Once again, the Republicans of Michigan are making national headlines for their bold new policy initiatives. Today, it’s House bill 4465, sponsored by Bill Rogers of Brighton. If passed, it would, among other things, punish striking teachers by stripping them of their credentials for two years, making it impossible for them to work as educators in the state of Michigan. The following assessment of the legislation comes from the Michigan Education Association:
A proposal supposedly intended to deter teachers from illegally striking would now strip them of their ability to teach for two years – or for life – and would kick out the employee’s union for five years.
The penalties would apply even if no strike actually occurred, so long as it was determined that a strike was in the planning stages. The legislation states that neither a union member nor a union could “solicit or encourage any other person to strike” or “conspire with any other person to cause a strike.”
Yup, you read that right. You could lose your job for two years, or for life, even if you don’t actually strike… All you have to do is consider striking. Here’s more.
The House Education Committee took testimony today on House Bills 4465 and 4466. A vote could come as early next week. MEA vigorously opposes these bills that seek to further silence the voices of school employees.
The committee listened to testimony from several people, including Reps. Paul Scott, R-Grand Blanc, and Bill Rogers, R-Brighton, sponsors of the bills.
Saying striking teachers pose a “spectacle,” Scott said he backed harsh penalties because educators are “valuable.”
“I think a teacher in a child’s classroom is absolutely vital,” Scott said.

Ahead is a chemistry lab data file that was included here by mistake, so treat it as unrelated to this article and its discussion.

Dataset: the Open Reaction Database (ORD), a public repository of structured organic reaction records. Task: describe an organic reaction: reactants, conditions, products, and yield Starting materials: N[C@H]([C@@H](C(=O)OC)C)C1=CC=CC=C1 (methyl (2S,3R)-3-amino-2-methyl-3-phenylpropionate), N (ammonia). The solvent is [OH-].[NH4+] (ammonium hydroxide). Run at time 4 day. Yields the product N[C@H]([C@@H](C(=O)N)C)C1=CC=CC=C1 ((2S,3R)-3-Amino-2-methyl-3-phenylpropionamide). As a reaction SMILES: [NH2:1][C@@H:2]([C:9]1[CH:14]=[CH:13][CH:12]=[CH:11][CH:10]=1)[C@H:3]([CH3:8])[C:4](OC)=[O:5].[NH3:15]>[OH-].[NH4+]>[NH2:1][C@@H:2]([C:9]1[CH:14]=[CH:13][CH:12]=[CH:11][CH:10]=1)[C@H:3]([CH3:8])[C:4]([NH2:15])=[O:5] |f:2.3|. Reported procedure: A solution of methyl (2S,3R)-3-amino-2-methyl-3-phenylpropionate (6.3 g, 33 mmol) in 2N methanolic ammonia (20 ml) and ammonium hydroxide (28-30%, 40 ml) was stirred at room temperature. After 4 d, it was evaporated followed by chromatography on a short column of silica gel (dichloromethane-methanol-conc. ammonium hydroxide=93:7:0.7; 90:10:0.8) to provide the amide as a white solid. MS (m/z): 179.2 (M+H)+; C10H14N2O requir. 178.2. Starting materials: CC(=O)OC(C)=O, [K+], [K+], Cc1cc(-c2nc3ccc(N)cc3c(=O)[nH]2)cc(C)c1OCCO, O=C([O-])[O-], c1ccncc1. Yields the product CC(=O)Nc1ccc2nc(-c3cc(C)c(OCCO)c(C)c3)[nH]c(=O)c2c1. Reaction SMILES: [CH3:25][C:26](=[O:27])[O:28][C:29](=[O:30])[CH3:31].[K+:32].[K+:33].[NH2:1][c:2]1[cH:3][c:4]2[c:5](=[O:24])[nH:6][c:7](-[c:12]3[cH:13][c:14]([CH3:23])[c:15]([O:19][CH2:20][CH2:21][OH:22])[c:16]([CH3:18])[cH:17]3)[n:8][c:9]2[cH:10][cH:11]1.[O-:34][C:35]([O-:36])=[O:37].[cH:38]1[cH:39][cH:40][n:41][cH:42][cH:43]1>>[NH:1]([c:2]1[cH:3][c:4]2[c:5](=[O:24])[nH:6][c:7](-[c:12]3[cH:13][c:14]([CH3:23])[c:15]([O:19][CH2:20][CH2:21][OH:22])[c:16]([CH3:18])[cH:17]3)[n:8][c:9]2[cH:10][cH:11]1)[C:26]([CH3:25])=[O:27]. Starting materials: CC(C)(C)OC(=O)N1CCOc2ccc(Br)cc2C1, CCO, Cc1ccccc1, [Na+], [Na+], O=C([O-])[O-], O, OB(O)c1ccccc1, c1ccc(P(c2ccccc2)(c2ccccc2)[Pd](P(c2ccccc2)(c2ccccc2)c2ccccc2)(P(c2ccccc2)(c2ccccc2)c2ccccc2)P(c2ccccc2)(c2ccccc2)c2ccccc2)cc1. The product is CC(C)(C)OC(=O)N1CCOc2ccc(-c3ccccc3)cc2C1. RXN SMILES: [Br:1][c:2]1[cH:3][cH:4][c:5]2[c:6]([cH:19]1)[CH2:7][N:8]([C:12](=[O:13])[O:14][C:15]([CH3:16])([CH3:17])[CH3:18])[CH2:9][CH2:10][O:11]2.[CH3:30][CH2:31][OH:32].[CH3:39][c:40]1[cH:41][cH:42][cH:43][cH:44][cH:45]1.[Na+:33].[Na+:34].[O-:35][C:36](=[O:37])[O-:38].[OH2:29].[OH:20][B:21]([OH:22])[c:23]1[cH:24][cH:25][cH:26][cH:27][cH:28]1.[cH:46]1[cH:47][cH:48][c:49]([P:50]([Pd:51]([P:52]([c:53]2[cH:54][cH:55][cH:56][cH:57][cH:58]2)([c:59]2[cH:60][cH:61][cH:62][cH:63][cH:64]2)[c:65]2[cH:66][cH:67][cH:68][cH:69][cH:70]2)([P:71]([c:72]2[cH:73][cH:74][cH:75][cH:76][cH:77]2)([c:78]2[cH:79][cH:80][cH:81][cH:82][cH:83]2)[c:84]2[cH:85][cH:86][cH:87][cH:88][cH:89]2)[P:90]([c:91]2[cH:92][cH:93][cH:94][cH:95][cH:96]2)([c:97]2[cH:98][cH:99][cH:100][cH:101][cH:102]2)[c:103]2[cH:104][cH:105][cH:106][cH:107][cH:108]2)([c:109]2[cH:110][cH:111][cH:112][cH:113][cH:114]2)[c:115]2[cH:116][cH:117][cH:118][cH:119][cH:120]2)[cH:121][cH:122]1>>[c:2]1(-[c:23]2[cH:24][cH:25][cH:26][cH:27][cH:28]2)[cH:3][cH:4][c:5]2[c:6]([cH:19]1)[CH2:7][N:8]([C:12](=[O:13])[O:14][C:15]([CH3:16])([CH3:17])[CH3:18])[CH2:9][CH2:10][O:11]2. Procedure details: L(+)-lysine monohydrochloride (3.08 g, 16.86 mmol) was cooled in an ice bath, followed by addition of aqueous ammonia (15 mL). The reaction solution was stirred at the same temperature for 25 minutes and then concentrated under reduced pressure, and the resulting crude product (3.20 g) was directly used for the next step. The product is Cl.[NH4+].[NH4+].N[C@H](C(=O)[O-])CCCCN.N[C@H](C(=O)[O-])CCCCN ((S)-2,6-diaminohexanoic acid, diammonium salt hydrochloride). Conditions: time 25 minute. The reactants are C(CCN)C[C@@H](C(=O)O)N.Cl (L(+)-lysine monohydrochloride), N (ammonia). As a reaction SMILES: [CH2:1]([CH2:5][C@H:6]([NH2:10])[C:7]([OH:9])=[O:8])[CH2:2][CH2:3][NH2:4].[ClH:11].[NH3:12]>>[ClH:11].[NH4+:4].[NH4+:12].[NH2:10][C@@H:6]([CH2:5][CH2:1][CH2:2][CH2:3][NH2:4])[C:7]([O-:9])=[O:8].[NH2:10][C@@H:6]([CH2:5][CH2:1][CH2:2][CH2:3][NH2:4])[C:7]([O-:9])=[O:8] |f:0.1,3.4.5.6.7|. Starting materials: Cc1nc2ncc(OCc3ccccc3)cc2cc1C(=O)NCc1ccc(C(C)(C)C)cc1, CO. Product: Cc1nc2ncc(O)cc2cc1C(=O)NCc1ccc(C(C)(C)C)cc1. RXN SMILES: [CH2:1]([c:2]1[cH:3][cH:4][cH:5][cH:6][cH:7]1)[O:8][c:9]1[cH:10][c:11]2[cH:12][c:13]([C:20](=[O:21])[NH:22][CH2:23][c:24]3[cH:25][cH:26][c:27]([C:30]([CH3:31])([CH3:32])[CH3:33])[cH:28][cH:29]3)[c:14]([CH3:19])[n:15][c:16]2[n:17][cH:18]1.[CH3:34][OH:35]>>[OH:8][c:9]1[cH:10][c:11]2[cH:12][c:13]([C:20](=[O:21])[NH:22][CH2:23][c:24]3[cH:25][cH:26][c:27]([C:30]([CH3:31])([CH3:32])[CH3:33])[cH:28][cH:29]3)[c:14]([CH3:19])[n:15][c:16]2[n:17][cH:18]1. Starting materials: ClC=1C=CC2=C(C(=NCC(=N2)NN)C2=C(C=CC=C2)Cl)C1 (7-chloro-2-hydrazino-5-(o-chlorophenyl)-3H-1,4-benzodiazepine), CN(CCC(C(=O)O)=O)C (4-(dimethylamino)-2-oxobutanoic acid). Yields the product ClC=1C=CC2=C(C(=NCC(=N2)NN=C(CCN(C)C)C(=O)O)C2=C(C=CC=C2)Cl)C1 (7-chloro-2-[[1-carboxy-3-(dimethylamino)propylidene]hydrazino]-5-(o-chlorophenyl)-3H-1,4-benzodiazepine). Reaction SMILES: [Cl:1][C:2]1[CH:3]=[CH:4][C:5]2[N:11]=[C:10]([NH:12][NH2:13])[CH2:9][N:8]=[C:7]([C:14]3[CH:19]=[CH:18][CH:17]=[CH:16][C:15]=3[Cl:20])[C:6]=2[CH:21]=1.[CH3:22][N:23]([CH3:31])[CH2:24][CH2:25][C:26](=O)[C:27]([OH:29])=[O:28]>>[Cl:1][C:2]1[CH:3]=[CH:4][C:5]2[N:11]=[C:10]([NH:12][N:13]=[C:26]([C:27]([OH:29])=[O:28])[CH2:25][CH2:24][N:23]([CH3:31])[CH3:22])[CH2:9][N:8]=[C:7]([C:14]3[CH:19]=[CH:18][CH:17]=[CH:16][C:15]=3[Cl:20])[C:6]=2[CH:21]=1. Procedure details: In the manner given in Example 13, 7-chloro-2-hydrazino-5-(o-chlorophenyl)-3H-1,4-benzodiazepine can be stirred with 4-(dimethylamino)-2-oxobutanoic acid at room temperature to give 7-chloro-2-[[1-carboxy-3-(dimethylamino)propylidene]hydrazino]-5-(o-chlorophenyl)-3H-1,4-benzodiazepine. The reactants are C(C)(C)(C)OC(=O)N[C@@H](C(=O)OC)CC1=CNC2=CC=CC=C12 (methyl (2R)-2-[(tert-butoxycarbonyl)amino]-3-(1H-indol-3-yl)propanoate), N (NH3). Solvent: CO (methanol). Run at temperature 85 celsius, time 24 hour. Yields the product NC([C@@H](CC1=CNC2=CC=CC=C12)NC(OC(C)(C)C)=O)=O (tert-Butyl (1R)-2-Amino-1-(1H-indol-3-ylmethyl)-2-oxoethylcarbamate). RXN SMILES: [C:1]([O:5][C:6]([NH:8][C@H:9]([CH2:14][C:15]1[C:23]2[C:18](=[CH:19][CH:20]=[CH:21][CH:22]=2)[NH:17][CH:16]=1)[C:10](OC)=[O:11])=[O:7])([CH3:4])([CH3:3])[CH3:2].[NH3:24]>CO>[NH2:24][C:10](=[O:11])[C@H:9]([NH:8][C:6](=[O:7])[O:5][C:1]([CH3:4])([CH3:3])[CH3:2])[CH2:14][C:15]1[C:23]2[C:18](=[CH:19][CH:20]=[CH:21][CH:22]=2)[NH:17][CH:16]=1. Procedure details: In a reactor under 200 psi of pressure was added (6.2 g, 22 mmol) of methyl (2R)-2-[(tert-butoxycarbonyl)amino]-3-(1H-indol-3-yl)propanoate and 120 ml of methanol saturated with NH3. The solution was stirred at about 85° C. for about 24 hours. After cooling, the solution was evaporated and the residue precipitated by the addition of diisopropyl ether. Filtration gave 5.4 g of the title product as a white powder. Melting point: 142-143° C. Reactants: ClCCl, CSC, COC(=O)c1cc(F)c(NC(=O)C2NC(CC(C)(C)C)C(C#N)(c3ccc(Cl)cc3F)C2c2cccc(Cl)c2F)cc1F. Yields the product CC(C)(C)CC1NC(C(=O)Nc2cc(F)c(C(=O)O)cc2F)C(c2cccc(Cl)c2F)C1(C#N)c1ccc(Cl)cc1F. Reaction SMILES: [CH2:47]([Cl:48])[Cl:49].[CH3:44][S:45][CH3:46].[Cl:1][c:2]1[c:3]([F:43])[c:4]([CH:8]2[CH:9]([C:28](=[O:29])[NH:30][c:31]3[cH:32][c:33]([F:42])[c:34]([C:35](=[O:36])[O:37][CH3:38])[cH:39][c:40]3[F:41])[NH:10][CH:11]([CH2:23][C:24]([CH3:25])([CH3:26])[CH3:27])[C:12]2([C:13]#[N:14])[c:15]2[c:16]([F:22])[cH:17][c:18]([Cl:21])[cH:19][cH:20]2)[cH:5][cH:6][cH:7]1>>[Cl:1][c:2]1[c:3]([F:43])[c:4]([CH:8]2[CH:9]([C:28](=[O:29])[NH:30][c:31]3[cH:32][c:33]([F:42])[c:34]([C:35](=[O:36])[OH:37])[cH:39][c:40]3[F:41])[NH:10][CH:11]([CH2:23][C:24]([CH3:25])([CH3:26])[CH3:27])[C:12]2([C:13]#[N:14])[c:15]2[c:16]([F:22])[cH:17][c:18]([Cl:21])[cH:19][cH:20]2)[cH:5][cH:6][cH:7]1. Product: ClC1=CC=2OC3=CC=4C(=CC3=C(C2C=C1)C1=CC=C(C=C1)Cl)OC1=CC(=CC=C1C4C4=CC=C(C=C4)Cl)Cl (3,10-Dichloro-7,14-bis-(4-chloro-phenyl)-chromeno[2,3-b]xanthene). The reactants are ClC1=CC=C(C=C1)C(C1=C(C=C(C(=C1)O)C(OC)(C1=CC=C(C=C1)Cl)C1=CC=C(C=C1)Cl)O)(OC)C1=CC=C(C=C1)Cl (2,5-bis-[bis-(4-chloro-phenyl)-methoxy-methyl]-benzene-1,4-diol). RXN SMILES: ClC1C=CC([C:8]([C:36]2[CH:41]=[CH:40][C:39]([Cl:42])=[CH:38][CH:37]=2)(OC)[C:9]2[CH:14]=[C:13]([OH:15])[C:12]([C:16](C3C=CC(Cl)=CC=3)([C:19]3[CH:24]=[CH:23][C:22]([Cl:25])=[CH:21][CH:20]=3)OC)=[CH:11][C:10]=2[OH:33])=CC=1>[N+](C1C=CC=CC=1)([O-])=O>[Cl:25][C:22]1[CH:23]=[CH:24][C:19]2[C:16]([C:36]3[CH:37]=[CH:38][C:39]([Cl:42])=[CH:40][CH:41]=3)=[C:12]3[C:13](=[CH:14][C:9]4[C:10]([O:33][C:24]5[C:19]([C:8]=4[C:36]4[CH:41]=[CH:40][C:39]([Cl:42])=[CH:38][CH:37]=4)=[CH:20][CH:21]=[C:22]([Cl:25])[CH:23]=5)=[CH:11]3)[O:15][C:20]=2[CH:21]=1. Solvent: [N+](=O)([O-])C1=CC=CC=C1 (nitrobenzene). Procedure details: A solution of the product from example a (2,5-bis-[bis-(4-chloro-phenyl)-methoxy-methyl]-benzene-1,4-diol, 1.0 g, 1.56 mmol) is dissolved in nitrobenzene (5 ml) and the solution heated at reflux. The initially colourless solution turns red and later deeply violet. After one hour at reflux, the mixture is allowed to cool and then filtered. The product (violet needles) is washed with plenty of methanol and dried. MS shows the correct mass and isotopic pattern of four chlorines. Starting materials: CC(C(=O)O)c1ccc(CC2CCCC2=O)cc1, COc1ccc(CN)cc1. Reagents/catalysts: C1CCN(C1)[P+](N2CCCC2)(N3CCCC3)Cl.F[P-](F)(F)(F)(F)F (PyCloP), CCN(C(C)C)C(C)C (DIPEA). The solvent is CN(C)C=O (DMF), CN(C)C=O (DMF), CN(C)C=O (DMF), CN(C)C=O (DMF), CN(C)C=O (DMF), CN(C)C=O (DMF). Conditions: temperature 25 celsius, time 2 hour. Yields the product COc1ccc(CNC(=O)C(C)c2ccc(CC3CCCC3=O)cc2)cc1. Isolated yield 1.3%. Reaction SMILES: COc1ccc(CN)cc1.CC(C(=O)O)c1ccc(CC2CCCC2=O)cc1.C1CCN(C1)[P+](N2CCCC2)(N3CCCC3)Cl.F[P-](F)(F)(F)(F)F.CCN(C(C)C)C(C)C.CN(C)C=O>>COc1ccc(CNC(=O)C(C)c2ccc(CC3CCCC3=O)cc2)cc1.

Democrats on the panel questioned why the bills single out teachers and asked why current law – which makes strikes illegal and allows penalties – is insufficient.
“We’re picking on teachers,” said Rep. Douglas Geiss, D-Taylor. “The next step is to take teachers out back and shoot them.”
Among other things, the bills would:
• Require non-tenured teachers who strike to be fired immediately.
• Suspend the teaching certificate of tenured teachers for at least two years or permanently revoke the certificate.
• Consolidate cases so that all employees alleged to have participated in a strike would be judged together; the time period for these cases would be greatly collapsed.
• The union representing the employees on strike would be decertified for five years. The state would order a new election with a different union. These penalties would apply even if no actual strike occurred, but if a union or its representative was found to “solicit or encourage any other person to strike” or to “conspire with any other person to cause a strike.”
Wayne-Westland Community Schools Superintendent Gregory Baracy testified about a work stoppage in his district in 2008. It was the last major job action in a public school in Michigan.
He disputed media reports and teacher complaints at the time about large class sizes as the reason for the teachers’ action. He criticized union members and leaders who were involved. Baracy tried to dismiss the fact that an administrative law judge found the district had violated its duty to bargain in good faith and had ordered the district to “cease and desist” from refusing to do so and from failing to provide relevant information to the union, a point mentioned by Rep. Lisa Brown, D-West Bloomfield.
It was repeatedly noted during the hearing that teacher strikes are already illegal – and rare…
Way to go, Michigan!